An Ancient Mine with Links to the Search for Life on Mars: Rio Tinto Reopens
The Rio Tinto mine in Spain is set to re-open after being closed in 2001 due to declines in production, EMED Mining announced to Australian Mining . Reportedly one of the oldest mines in the world, with evidence of the first mining taking place in 3000 BC, Rio Tinto mine has also been a useful site for astrobiology researchers.
The Rio Tinto mine is named after the river it is located on in Huelva, Andalucía, Spain. Archaeologists have found artifacts in the area which suggest that Rio Tinto has been exploited for mining since the Chalcolithic or Copper Age (Early Bronze Age) 3000 BC. The Early Bronze Age inhabitants of Rio Tinto took advantage of the abundant supply of copper in the area. The Tartessos/Tartessians, a culture from the semi-mythical wealthy Tartessos harbor city (believed to be Huelva), are thought to have been the first to mine the site.
Bronze Age artifacts, Rio Tinto area, Huelva, Spain ( Museo Minero de Riotinto )
As Rio Tinto is part of the Iberian Pyrite Belt , the area has been found to be rich in copper, tin and lead in large quantities, silver and gold in plenty, and even iron to a lesser extent. This richness in minerals helped subsequent cultures to greatly increase their financial wealth over the years.
Therefore, the Tartessos were followed by the Phoenicians (2800 - 2600 BC), Greeks (2600 - 2000 BC), Romans (2000 - 1800 BC), Visigoths (1600 - 1300 BC), and Moors (1300 - 500 BC) in mining the variety of ore found at the site of Rio Tinto.
Nevertheless, the Romans are the most well-known culture to have benefitted from the mining of Rio Tinto. It is said that the silver mined there paid all of the wages of the Roman Empire's soldiers and provided the funds necessary for Emperor Claudius' invasion of Britain in 43 AD. The Roman miners are believed to have extracted more than two million tons of silver ore from Rio Tinto. They also left behind 16 million tons of rubble, which can still be seen today.
Roman settlement of Cortalago, Huelva, Spain ( Perez Macias )
Not only was Rio Tinto an important mining site in ancient times, but it was also the headquarters of one of the biggest mining companies, Rio Tinto , at the end of the 19th Century.
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Rio Tinto has not only caught the attention of miner's however. It is also a site for tourists, who visit the area to witness the beauty of the landscape, which has been described as a "surreal, almost lunar landscape ." This description, along with the prevalence and types of minerals in the area, probably brought Rio Tinto into the view of NASA and others interested in astrobiology as well.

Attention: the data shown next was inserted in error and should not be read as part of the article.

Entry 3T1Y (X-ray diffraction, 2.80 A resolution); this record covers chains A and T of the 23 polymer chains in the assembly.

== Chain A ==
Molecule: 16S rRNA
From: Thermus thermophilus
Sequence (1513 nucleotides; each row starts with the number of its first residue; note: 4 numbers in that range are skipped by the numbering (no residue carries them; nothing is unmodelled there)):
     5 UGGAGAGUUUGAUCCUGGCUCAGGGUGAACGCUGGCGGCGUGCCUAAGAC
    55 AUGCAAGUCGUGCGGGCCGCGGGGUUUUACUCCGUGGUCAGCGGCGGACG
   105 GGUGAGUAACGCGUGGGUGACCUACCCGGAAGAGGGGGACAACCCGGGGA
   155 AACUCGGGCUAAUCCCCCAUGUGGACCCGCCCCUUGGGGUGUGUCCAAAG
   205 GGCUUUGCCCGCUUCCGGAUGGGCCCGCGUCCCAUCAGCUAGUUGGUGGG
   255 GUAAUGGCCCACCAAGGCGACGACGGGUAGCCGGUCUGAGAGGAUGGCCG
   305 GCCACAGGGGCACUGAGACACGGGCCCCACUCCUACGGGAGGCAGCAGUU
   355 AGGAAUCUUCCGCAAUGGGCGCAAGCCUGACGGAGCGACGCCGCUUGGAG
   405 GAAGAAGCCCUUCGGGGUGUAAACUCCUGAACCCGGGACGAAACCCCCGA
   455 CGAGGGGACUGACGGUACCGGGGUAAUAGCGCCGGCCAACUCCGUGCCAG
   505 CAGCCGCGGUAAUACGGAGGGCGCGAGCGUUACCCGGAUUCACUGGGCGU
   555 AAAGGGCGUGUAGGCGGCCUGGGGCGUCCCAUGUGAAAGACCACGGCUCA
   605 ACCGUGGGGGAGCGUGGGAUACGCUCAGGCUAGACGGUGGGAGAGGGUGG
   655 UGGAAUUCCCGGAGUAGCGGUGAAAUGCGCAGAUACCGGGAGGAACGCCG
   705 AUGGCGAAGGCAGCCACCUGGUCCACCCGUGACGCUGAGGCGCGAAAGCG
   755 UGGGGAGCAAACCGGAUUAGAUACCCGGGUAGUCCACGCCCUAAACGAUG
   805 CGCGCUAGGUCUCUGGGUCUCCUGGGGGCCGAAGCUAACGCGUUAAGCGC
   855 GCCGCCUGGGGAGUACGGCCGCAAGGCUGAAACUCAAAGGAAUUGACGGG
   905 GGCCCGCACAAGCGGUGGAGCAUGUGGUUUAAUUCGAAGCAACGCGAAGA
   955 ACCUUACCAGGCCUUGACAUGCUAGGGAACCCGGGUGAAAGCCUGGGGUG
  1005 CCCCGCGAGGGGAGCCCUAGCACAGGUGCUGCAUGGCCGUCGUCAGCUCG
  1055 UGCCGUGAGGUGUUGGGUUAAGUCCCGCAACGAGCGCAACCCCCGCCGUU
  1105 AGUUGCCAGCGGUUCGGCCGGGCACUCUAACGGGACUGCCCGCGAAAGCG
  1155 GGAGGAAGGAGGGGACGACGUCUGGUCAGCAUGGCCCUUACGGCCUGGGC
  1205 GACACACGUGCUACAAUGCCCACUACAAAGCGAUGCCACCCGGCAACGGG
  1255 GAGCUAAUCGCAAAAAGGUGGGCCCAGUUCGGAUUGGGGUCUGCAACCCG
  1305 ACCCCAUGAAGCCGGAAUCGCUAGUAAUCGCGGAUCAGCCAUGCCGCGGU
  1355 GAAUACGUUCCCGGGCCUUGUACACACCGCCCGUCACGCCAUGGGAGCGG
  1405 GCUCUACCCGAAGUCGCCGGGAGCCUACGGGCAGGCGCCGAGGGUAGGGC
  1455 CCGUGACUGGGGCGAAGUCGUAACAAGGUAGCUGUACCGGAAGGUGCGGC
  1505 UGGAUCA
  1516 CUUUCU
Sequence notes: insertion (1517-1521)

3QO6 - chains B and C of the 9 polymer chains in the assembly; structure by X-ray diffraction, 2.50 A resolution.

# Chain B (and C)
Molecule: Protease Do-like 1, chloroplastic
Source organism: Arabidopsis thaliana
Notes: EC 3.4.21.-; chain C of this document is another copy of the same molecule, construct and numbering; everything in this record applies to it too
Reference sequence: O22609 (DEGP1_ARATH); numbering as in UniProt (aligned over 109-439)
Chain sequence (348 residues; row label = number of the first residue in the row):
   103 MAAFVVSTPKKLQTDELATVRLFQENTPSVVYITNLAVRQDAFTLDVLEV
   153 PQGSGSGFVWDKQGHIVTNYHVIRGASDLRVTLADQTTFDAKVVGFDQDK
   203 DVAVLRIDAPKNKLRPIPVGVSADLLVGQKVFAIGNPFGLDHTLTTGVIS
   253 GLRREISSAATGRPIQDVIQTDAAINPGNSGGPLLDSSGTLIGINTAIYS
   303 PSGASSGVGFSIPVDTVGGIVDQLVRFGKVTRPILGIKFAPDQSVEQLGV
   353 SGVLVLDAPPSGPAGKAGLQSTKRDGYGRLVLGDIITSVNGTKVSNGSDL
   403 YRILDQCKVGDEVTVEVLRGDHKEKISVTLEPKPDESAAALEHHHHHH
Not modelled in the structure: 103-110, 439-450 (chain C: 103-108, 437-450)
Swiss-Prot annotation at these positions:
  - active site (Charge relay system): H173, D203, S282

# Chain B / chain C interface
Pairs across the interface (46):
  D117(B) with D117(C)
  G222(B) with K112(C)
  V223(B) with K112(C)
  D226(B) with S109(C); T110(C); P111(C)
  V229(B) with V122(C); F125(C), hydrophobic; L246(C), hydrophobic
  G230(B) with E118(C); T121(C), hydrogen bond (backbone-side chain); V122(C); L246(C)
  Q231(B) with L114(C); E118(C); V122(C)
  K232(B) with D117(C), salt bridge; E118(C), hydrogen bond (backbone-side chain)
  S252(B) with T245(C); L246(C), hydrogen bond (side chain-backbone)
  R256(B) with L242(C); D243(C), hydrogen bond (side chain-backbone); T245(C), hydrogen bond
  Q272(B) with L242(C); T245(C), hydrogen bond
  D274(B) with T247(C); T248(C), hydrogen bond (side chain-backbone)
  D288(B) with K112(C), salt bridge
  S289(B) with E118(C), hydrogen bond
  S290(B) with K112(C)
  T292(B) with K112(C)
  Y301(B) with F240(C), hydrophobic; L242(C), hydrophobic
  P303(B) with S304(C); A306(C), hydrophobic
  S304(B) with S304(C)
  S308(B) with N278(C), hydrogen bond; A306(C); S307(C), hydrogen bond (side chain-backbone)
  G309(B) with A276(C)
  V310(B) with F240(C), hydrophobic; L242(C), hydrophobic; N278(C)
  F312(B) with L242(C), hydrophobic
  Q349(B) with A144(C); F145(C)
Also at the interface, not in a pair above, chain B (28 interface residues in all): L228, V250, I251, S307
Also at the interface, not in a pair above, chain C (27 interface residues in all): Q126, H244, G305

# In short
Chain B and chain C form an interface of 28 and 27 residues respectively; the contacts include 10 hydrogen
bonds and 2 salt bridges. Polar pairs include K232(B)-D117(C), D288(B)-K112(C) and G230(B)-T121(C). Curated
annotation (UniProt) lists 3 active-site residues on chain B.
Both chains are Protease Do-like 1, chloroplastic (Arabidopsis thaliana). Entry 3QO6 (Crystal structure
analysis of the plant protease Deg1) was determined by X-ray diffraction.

Rio Tinto joined the Endurance Crater and the White Sands as locations of interest to Spain's Centro de Astrobiologia in their search for areas similar to life on early earth - 3.5 to 4 billion years ago, due to its chemistry and mineralogy of the environment. The extreme environment is believed to be partly due to mining pollution, but also because of "the presence of chemolithotrophic organisms, such as iron-oxidizing bacteria and sulfur-oxidizing bacteria".
When NASA began their search for life on Mars, they also looked to Rio Tinto and the large number of microbes living there in the acidic conditions. Core samples from Rio Tinto are believed to be similar to those of Mars' subsurface and also the biological context has been related to the search for sulfur-based life in space. Thus, it has been hypothesized that Rio Tinto and the extremophiles living in its waters can contribute to the search for extraterrestrial life.
The river of Rio Tinto has red waters, which provide its name and are filled with extremophiles - organisms that live in extreme environments. Rio Tinto, Huelva, Spain ( Wikimedia Commons )
That hypothesis was somewhat shaken by Dr. Andrew Knoll of Harvard University in a NASA report in 2005, when he stated that "the organisms at Rio Tinto are descended from populations that live in less acidic and stressful habitats" than the conditions on Mars.
One can hope that the re-opening of the ancient mine by EMED Mining in 2016 will not damage its links to its ancient past or its future scientific possibilities.
Featured image: Rio Tinto, Huelva, Spain ( Conoce Huelva.com )
I believe all of the following dates are wrong: "Therefore, the Tartessos were followed by the Phoenicians (2800 - 2600 BC), Greeks (2600 - 2000 BC), Romans (2000 - 1800 BC), Visigoths (1600 - 1300 BC), and Moors (1300 - 500 BC) in mining the variety of ore found at the site of Rio Tinto. " YOu need to correct this; the rest of the article is very good. Best,